Entry Level Oxymoron

Her smile is devoid of warmth and humanity.

“So in the online job description we specifically requested candidates with one to three years experience. I’m not really seeing that on your resume. Is there any other experience that would be relevant to working in social media?”

My face twitches at her emphasis. I had no real experience to speak of– but then the posting clearly said “entry-level.” How can you simultaneously request relevant experience and call a position entry-level? It’s both tragically funny and an unfortunate oxymoron.

“I, er, use social media everyday. Twitter, Facebook, Instagram, my blog.” I say.

The fake smiling persists. “I’m talking about business use. We reach a large audiences and use SEO– do you know what that stands for?”

I laugh. Not because I find her funny, but to cut the tension and condescension now hanging in the room like a dark cloud.  “Yes. Search engine optimization. I’m familiar with the term. In regards to your other question, my personal posts reach a good-sized audience though not the scale that I’m sure you’re talking about.”

She frowns and sticks out her bottom lip a touch. “Oh, okay then. Let’s move on.” She says, picking up my resume and cover letter. “What would you say your greatest strength is?”

I would say that my greatest strength is my patience, but that would be a lie because it was running out on you, wretched bitch. I wonder where she had even gotten her questions, she sounds like an intern who they had just happen to shovel shit on today. “Hmm,” I begin. ‘Avoid cliche’s’ pops into my head. “I would say that my biggest strength is working with others effectively. I’ve been in a lot of group situations where one or two people don’t want to carry their own weight and I try to find ways to inspire them or help them succeed.” I laugh. “It’s in all of our best interests, right?” I chuckle nervously.

“Right.” She chuckles back.  Her eyes fall back onto my paper. She’s produced a red pen and is taking notes on my resume.

And, the fake smile is back. Put that shit away, bitch I think. The thought nearly materializes itself on my lips.

“And what would you say,” She begins.

I swear to christ if this cunt says ‘ is your greatest weakness’ I might explode.  

“… is your greatest weakness?”

“Excuse me,” I say before coughing violently into my elbow, drawing it out. “Uh, my greatest weakness,” I say. Is my lack of willpower. If I had any, I’d follow through and rip your fucking lips off so you could never smile at me like that ever again you goddamn robot. “Is my ability to concentrate. With so much technology and,” I laugh, “social media, there’s so many things that demand your attention.”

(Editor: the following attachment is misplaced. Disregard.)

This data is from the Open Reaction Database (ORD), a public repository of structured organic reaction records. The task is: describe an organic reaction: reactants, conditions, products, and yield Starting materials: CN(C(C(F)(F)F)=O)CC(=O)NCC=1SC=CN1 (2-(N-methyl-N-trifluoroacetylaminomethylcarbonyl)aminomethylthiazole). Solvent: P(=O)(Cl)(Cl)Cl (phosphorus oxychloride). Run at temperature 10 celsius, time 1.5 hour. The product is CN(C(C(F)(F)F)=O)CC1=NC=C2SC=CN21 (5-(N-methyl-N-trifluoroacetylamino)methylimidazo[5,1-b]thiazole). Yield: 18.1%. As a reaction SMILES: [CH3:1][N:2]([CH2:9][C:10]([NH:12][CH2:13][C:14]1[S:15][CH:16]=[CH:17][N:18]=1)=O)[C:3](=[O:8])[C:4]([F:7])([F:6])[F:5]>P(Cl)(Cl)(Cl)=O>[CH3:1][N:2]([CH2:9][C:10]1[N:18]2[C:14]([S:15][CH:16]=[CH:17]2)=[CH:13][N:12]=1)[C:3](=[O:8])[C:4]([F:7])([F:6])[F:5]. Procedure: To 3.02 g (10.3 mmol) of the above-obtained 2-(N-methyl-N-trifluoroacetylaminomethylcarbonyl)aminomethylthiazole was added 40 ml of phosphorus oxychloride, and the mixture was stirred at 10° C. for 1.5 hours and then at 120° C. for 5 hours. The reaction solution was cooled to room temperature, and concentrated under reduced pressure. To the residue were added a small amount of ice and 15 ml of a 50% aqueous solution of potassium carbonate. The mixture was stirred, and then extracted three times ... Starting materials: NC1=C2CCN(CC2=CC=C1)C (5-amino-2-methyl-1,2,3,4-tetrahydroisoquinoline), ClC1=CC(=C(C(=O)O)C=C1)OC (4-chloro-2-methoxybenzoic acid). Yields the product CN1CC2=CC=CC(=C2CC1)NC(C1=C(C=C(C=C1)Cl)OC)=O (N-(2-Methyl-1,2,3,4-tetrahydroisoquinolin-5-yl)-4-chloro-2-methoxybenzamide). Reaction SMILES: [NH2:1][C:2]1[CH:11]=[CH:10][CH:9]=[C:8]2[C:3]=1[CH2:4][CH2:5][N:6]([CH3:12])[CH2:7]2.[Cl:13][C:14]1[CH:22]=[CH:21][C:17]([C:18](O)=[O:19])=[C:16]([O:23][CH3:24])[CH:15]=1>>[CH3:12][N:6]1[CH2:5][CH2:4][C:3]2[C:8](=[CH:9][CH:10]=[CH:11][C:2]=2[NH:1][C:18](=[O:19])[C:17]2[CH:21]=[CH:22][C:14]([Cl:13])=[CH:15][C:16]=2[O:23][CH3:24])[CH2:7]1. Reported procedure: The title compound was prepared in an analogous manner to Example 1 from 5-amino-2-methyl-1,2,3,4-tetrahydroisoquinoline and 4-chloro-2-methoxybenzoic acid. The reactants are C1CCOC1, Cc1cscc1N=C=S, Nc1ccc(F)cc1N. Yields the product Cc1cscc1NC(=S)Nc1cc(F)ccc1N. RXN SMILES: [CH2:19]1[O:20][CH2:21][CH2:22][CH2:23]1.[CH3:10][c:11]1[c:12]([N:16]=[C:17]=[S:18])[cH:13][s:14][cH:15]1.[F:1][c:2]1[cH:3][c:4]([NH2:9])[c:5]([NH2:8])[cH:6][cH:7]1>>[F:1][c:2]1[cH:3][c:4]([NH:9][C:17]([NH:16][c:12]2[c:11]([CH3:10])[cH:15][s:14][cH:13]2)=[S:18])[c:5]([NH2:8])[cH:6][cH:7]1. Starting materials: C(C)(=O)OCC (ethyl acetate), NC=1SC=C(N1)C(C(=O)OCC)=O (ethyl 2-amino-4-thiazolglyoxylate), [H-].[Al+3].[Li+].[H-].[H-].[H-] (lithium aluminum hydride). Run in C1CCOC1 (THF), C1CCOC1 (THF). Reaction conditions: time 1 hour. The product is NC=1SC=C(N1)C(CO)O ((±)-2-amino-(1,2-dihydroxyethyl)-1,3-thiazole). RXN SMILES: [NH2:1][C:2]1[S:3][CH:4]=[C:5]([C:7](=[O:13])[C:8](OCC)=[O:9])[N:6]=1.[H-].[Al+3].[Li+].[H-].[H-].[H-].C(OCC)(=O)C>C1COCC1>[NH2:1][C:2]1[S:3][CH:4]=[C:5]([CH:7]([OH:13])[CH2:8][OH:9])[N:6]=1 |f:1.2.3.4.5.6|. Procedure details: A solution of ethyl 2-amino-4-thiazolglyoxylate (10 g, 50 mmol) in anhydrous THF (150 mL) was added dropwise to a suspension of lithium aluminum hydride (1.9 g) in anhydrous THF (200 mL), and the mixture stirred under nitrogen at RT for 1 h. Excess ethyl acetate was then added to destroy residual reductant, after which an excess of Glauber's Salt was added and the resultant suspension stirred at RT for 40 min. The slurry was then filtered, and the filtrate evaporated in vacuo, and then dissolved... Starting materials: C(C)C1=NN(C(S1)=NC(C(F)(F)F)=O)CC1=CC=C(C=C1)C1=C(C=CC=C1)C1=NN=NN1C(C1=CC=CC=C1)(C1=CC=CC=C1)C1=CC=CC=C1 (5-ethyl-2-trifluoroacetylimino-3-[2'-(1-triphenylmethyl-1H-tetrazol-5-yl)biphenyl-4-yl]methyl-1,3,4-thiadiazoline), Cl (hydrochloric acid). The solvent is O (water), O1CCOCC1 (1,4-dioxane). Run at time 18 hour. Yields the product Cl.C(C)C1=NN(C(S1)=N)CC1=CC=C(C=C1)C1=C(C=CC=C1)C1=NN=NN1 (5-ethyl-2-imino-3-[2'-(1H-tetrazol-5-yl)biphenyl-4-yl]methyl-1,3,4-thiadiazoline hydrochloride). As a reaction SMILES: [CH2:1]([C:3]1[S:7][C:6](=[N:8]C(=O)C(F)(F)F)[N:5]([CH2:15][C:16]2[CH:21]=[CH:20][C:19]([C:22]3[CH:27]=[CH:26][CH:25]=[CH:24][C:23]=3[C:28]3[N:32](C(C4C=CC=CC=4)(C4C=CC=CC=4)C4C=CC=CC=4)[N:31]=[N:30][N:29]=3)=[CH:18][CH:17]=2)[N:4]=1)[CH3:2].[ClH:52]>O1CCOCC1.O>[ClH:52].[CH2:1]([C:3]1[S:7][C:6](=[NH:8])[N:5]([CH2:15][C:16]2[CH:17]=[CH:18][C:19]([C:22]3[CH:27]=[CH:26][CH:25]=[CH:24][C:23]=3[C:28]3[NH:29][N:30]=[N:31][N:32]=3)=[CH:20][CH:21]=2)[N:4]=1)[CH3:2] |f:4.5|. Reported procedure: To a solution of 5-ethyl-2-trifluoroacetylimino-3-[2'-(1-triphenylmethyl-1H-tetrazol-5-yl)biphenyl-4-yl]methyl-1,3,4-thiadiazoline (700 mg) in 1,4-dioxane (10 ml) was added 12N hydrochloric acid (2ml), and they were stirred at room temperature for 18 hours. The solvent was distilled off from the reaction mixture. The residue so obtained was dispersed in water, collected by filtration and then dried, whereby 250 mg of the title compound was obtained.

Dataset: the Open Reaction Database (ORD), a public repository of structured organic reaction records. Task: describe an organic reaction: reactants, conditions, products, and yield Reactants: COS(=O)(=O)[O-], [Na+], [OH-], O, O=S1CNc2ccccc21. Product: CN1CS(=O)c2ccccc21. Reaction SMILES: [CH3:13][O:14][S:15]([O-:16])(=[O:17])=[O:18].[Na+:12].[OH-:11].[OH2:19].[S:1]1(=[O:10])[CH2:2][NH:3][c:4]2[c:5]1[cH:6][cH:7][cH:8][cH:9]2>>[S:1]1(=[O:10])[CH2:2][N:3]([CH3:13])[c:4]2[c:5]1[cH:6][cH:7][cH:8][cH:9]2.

This makes her nod thoughtfully, perhaps the only real emotion that I’ve seen from her.

“I’ve recently taken up meditation as a way to improve my ability to be in the moment and focus though.” I continue.

She looks up from scribbling nonsense on my resume. “Huh, meditation, really? I’ve always wanted to try that.” She says, brushing back a strand of renegade hair.

A warm spark touches my cooling heart. Maybe I won’t end up strangling this idiot.

“Unfortunately,” She says, sighing. “Your resume is a little light for this position.”

A block of ice sinks in my chest.

“As I mentioned we’re looking for candidates that have one or more years of experience. We’ll still give your resume a thorough review. But,” She shrugs. “I just wanted to tell you ahead of time that this may not be the position for you.”

The smile drops from my lips. My face feels all the better for it. “Okay. Thanks for the heads up, I suppose. But why did you contact me for the position if you had my resume and knew that I wasn’t qualified?” The annoyance is thick in my voice.

“Well,” she says brightening up. “We do have other positions we’re looking to fill here. One is a six month temp to perm sales position. And the other is a digital media internship.”

I cock an eyebrow looking to salvage something from this train wreck. “Is this internship…paid?”

She frowns. “No. It’s unpaid, but we offer college credit.”

At which point I push off my chair and up onto the table. I unleash a whirlwind of profanities: stupid cunt this and stunted pig-fucker that. That fake smile is back taunting me. It’s swallowed her nose and eyes, to take up her entire face. I deliver a swift kick and knock out two teeth. And again. And again. It’s fun– the most I’ve had since starting the job hunt.

“College credit?” I say, standing and shouldering my tattered book bag. “I’m 26, and have a degree.”

“Oh,” she says dumb stricken. “I saw the backpack and assumed.”

“I’m also broke.” I say, offering a limp handshake before walking out of the room.

She follows me out, probably to make sure I don’t steal anything. I take all the pens at the sign out book just to spite her. Fucking entry-level job my ass.


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